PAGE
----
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Chaos at the airport causes fear of a long wait on the eve of Easter

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Australian travelers can expect long delays for most of April as the chaotic scenes at Sydney Airport continue for the sixth day in a row.

Society returned en masse to airports during Easter and school holidays, the borders now open.

But this has led to long delays, long queues coming out from under the building, problems with check-in and canceled or missed flights.

Camera iconLong queues at Sydney Domestic Airport. NCA NewsWire / James Gurley Credit: News Corp Australia

Similar problems have occurred at Melbourne, Brisbane and Gold Coast airports.

At Melbourne Airport on Monday, Easter and Grand Prix travelers were dealing with long delays and numerous flight changes, with Nine reporting that people slept at the airport at night so as not to miss their flight.

The problems the airport was already dealing with worsened when the Qantas luggage strap broke, causing further frustration among customers.

These problems could continue until the end of the month, when there is no long weekend on Anzac Day, and school holidays in Queensland (April 18), Victoria and New Wales (April 25) end later in April.

Customers from Sydney and Melbourne and Qantas airports were advised to arrive two hours before the domestic flight to catch the plane on time.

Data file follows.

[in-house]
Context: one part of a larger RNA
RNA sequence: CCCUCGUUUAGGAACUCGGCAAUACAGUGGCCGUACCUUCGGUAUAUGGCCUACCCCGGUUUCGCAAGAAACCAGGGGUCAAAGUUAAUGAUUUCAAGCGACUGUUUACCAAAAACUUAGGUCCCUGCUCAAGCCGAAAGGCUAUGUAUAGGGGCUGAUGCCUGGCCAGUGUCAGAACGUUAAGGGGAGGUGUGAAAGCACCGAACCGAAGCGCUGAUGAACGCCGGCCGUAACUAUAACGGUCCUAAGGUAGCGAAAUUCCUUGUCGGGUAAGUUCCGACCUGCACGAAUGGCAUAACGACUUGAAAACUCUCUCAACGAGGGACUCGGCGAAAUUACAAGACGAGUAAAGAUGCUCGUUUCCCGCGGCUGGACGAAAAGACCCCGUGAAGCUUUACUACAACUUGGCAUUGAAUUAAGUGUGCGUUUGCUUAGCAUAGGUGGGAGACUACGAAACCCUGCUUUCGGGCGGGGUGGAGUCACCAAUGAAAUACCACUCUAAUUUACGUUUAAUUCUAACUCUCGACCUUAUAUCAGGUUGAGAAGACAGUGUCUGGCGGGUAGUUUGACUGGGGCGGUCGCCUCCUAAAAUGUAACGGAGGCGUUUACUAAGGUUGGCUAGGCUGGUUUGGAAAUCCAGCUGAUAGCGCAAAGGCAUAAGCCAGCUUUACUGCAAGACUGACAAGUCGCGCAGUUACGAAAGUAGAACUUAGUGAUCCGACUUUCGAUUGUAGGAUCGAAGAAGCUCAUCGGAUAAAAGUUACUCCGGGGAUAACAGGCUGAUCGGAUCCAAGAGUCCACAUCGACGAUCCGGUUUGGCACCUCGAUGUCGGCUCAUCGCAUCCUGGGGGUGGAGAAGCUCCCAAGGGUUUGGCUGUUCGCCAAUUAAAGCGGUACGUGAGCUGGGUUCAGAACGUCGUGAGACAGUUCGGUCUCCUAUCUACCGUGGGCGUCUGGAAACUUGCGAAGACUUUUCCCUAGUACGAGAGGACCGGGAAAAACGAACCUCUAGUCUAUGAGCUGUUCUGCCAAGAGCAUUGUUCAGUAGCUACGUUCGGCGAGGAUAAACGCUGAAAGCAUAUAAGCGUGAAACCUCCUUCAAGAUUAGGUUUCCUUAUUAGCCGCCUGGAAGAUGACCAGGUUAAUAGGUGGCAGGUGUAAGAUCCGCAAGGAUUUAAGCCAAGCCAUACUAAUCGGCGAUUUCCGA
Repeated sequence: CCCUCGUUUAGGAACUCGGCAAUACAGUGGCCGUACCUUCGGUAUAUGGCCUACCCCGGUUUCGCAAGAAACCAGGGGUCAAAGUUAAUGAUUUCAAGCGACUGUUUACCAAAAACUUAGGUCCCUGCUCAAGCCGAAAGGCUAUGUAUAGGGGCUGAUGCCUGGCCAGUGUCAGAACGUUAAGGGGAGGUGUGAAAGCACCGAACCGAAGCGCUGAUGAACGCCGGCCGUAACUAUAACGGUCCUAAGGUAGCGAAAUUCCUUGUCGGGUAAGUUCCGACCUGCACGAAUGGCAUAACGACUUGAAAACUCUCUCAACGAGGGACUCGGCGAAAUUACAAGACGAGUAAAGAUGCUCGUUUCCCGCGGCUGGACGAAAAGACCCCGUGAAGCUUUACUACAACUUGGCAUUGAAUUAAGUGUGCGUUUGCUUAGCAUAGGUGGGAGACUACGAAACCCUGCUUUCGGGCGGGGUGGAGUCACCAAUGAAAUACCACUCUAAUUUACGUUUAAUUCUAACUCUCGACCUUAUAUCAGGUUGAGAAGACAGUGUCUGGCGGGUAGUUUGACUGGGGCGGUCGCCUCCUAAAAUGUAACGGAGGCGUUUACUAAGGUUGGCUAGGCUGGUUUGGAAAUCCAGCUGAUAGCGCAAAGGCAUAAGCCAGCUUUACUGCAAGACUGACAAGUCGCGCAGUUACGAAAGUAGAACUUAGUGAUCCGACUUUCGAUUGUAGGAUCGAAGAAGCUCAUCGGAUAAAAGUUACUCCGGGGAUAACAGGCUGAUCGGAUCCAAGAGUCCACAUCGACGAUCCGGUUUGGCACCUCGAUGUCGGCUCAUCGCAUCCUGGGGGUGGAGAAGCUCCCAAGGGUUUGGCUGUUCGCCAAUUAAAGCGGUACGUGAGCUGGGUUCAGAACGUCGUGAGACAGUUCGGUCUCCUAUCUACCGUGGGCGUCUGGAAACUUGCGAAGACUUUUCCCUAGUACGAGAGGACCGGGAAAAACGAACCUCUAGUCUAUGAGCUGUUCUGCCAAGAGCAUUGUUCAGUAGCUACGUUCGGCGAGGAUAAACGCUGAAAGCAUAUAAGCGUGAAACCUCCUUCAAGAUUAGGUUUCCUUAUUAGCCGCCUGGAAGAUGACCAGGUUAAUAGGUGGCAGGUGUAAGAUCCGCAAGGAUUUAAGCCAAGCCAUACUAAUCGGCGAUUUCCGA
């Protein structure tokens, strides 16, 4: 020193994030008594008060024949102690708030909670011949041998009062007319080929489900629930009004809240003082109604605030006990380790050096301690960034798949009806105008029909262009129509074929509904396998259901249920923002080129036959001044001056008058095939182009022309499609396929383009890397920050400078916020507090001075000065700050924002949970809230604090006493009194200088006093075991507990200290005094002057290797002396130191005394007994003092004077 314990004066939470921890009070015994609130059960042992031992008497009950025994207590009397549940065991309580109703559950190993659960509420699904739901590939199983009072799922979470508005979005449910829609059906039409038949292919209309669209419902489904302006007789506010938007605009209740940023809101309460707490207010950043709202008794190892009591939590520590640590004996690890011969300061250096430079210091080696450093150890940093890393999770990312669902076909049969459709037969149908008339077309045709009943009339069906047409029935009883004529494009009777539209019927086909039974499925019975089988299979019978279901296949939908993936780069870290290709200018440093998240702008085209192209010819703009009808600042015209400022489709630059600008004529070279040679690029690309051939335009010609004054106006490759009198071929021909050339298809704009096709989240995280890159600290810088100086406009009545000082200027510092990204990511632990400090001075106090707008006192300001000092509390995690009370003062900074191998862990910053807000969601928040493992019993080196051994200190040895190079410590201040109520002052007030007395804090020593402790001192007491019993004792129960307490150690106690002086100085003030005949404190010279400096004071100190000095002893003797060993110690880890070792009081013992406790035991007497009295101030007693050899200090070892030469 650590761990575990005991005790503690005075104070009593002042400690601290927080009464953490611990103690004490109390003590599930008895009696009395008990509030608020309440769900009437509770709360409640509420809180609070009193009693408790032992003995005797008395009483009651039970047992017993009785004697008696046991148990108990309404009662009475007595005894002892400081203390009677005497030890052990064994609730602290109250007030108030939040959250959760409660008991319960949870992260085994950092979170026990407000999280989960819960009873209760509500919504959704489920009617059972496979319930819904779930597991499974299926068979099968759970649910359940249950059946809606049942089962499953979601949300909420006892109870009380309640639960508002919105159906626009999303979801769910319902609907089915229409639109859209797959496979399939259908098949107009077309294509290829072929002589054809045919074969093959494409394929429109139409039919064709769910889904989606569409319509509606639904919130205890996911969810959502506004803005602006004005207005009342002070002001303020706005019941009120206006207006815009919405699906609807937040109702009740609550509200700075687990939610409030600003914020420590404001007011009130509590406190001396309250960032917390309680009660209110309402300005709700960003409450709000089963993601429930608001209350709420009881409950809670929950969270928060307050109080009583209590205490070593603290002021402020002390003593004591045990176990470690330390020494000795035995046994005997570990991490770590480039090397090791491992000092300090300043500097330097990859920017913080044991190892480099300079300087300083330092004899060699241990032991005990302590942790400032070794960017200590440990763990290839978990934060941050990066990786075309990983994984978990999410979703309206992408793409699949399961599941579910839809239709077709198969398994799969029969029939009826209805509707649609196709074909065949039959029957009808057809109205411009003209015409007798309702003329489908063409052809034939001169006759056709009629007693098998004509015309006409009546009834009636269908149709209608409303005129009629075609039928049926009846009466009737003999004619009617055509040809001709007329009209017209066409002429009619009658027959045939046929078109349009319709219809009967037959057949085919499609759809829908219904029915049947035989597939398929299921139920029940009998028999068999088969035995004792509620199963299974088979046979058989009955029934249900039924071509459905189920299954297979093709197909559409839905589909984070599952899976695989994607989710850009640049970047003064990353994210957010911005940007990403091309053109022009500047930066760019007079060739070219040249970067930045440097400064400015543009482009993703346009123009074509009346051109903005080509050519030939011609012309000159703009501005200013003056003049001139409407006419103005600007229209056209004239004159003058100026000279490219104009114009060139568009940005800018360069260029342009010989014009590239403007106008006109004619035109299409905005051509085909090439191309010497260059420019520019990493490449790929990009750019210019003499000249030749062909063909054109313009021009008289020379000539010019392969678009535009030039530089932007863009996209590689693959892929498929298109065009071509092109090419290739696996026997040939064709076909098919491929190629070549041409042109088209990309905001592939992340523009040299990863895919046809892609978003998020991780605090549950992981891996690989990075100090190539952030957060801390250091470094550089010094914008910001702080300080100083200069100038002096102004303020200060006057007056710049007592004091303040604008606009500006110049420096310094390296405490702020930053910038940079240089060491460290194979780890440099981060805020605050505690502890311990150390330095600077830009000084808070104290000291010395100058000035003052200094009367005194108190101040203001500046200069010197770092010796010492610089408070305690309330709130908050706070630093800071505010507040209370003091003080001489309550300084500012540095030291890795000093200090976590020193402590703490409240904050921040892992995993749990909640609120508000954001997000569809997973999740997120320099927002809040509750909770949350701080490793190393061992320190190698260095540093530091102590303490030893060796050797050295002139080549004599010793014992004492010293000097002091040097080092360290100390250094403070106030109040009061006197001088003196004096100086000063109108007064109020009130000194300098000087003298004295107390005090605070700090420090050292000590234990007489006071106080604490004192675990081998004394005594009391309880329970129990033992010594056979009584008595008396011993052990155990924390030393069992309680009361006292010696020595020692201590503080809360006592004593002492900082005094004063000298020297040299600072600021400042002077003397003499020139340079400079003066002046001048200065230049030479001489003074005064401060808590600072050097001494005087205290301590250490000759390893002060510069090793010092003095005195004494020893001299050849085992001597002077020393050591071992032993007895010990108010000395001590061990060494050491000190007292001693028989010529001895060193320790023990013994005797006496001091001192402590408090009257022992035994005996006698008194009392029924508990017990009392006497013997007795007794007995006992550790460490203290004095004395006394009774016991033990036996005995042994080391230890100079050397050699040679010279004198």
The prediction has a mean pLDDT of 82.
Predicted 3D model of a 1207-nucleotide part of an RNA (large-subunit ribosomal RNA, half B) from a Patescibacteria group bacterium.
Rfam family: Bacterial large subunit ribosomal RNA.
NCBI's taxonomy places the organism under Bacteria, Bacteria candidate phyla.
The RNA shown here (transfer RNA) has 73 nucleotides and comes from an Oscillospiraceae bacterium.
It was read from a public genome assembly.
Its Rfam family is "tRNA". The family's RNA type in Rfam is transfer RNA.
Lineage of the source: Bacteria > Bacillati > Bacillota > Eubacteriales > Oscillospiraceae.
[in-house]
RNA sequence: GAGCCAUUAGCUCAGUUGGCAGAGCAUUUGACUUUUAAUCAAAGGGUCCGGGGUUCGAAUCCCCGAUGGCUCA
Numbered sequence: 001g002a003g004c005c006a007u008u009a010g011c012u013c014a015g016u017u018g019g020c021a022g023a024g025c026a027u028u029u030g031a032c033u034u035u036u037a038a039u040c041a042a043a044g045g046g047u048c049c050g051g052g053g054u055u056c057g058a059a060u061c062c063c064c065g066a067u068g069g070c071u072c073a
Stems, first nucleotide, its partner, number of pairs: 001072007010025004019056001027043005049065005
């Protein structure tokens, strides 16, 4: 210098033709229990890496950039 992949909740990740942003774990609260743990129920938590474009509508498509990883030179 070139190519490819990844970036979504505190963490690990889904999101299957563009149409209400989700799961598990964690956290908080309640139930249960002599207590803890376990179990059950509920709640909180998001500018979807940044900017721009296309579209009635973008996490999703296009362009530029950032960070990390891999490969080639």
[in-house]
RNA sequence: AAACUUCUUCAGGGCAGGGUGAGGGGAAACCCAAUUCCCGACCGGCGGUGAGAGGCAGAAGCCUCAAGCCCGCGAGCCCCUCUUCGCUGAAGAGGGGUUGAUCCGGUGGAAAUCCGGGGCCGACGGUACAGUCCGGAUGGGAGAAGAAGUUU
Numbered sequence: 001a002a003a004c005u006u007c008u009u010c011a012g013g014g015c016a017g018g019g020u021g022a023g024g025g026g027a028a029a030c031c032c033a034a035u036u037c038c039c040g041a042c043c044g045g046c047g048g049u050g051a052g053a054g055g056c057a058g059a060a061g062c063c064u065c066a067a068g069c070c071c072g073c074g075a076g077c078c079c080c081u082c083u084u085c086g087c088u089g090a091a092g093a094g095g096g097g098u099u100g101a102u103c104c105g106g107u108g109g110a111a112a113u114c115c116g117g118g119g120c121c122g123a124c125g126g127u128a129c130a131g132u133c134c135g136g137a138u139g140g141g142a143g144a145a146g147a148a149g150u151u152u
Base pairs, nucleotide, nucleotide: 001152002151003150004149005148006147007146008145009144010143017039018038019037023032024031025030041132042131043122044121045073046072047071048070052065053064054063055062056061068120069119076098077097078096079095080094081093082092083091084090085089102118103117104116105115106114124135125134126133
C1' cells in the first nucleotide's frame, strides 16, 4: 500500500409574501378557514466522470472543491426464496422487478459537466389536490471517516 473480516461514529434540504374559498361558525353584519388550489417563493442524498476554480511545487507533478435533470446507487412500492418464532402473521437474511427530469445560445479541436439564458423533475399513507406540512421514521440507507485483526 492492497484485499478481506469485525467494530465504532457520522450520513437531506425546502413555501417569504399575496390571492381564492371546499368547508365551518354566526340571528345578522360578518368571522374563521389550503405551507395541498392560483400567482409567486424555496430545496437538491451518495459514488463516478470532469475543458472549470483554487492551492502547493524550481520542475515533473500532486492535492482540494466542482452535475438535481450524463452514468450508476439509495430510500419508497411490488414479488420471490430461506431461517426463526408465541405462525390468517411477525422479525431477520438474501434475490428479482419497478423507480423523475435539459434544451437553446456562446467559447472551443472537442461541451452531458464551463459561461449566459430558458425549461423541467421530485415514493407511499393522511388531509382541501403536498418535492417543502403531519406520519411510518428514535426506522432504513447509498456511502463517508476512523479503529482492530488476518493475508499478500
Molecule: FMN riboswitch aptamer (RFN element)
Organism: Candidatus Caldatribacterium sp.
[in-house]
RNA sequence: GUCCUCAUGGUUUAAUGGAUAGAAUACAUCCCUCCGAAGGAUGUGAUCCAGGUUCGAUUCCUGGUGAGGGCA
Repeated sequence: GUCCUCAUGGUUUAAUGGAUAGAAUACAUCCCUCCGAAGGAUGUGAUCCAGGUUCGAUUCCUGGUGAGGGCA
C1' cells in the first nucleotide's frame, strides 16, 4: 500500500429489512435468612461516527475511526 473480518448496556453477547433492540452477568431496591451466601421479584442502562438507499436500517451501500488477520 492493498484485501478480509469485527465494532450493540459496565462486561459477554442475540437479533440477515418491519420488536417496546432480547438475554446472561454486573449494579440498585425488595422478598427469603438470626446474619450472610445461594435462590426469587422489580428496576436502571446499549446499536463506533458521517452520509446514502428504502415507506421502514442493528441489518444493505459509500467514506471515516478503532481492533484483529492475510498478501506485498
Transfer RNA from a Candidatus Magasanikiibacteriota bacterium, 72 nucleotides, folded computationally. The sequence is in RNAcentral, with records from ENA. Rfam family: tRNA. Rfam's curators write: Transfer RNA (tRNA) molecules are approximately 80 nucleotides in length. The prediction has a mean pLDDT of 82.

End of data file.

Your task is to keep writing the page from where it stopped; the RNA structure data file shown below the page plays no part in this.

But many travelers report long delays in check-in through the terminal, as well as subsequent failures as they await boarding on their flight, on asphalt, in the air and with their luggage upon arrival.

“The long weekend for Easter and Anzac Day will be busy again, and we advise travelers to arrive at least two hours before domestic flights and three hours before international flights,” said a spokesman for Sydney Airport.

The high level of absenteeism among workers due to Covid protocols and mandatory isolation is one of the main problems, as a result of which airports are insufficient at one of the busiest times of the year.

“You have 15 per cent of the cabin crew, usually in reserve in standby mode, in standby mode, where you get up to 30 per cent of people who aren’t due to Covid or close contacts,” said Qantas CEO Alan Joyce. on The Today. Monday.

Mr Joyce also blamed returning travelers, in part for the long delays, calling them “inappropriate” on Friday and “rusty” at ABC News’s breakfast on Monday.

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